The Call to Eternity

by Dr. Khalid Zaheer

 

While life is indeed a priceless blessing, death puts an end to it, at least in this present, apparent world. How should a believer react to the phenomenon of death, especially when a close one has disappeared as a result? The question assumes considerable importance when the deceased appears to have received a 'premature call'.

No death, it should be clearly borne in mind, is premature. The decision of the time of death of each soul is already taken long before he is even actually born. It is all a part of the divine scheme of the All Knowing Allah. Anybody, therefore, who dies in his twenties, for instance, has lived the true length of his life as much as the other who has experienced a stay stretching over a period of a century or so. The former, as a consequence, would have 'overstayed' had he lived beyond his death-day; the latter would have died 'too early' had his departure been a few days earlier than what it actually turned out to be. Death of an individual should not, therefore, be carried beyond a reasonable expression of affection and sympathy for the deceased because, after all, it is only the consummation of an event, which was pre-planned and could not have been otherwise.

The decision of the time of death, moreover, is taken by none else except the Merciful, Benevolent Allah. A believing reader of the Holy Qur'an cannot escape noticing the overwhelming emphasis on these attributes of the Almighty. How can such a Magnanimous, Deeply Loving Creator thrust upon his creatures a time of departure from this life when some other occasion could have been more appropriate? If that is not possible -- and indeed it is not -- then there is only one reasonable attitude a believer can adopt when he finds an incident actually appearing at an 'inopportune time': to conclude that his own intellect is incapable of appreciating the wisdom of the Almighty's decision. As a matter of fact, on many occasions, enlightened by the later events, we are able to correct our judgement about the timing of past events. The general principle always holds good, although on some other occasions we may not be able to catch the rationale of the Divine Wisdom. This complete confidence in the Wisdom and Mercy in all acts of God pacifies, to a great extent, the tragedy of death.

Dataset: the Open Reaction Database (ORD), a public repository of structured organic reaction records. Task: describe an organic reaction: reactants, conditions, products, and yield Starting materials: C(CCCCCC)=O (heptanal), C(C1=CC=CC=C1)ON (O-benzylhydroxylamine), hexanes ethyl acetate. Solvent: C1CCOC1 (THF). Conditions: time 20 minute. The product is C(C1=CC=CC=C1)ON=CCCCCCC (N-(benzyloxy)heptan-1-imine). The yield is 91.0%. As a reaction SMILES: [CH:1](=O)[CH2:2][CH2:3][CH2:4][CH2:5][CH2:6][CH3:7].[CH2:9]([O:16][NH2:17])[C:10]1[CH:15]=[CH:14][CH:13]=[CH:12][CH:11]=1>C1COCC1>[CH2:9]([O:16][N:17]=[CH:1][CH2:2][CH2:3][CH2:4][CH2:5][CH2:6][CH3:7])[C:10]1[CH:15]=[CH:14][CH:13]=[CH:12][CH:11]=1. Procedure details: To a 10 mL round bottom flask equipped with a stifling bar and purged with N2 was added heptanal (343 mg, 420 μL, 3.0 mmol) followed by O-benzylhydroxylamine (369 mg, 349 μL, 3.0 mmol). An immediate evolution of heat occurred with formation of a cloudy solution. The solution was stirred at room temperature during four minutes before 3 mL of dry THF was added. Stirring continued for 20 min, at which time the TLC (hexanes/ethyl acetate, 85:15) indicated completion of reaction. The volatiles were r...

What behaviour does the Almighty expect from His servants, apart from resolute patience, when death breaks the peace of an individual's routine life? It is quite obvious that the Merciful Creator wants to serve an effective notice to all those who have not received 'the call to eternity' as yet to remember death as consciously as possible. Man has been put into the trial of this short and uncertain life without any prior idea of its duration. This uncertainty of its length of time is a blessing, for it helps in keeping a true believer alert and vigilant. The colourful attractions of the world having the obvious advantage of being readily available, however, threaten the possibility of an individual to prudently take up the challenge of the trial of life. Man is firmly gripped by the clutches of this world. Death of a close one tends to remind him of life's uncertainty and to help him to break out from the firm trap of the world in case he is deserving enough. However, there are, unfortunately, very few who take this message of death seriously enough to be blessed with its real virtue.

 


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